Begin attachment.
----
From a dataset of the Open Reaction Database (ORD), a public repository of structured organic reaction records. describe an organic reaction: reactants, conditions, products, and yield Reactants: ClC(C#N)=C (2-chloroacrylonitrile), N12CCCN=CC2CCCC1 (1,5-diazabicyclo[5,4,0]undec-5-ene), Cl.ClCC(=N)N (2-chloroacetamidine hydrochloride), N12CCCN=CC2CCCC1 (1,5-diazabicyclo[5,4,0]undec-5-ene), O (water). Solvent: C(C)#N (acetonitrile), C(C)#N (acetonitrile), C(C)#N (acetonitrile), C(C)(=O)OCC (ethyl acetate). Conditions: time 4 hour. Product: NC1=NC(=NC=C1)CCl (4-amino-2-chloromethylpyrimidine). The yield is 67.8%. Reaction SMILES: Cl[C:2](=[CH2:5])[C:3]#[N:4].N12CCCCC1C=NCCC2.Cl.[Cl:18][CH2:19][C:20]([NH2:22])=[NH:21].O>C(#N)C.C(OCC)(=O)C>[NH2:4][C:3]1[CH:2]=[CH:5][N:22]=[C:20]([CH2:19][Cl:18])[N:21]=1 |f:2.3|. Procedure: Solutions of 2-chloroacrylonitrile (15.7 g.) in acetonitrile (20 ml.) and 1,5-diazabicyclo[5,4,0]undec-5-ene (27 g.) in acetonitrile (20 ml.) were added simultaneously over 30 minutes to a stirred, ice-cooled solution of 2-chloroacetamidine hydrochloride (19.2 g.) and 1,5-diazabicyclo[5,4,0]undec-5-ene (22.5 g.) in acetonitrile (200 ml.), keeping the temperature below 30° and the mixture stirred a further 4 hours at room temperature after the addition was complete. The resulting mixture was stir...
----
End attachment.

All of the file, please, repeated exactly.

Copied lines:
From a dataset of the Open Reaction Database (ORD), a public repository of structured organic reaction records. describe an organic reaction: reactants, conditions, products, and yield Reactants: ClC(C#N)=C (2-chloroacrylonitrile), N12CCCN=CC2CCCC1 (1,5-diazabicyclo[5,4,0]undec-5-ene), Cl.ClCC(=N)N (2-chloroacetamidine hydrochloride), N12CCCN=CC2CCCC1 (1,5-diazabicyclo[5,4,0]undec-5-ene), O (water). Solvent: C(C)#N (acetonitrile), C(C)#N (acetonitrile), C(C)#N (acetonitrile), C(C)(=O)OCC (ethyl acetate). Conditions: time 4 hour. Product: NC1=NC(=NC=C1)CCl (4-amino-2-chloromethylpyrimidine). The yield is 67.8%. Reaction SMILES: Cl[C:2](=[CH2:5])[C:3]#[N:4].N12CCCCC1C=NCCC2.Cl.[Cl:18][CH2:19][C:20]([NH2:22])=[NH:21].O>C(#N)C.C(OCC)(=O)C>[NH2:4][C:3]1[CH:2]=[CH:5][N:22]=[C:20]([CH2:19][Cl:18])[N:21]=1 |f:2.3|. Procedure: Solutions of 2-chloroacrylonitrile (15.7 g.) in acetonitrile (20 ml.) and 1,5-diazabicyclo[5,4,0]undec-5-ene (27 g.) in acetonitrile (20 ml.) were added simultaneously over 30 minutes to a stirred, ice-cooled solution of 2-chloroacetamidine hydrochloride (19.2 g.) and 1,5-diazabicyclo[5,4,0]undec-5-ene (22.5 g.) in acetonitrile (200 ml.), keeping the temperature below 30° and the mixture stirred a further 4 hours at room temperature after the addition was complete. The resulting mixture was stir...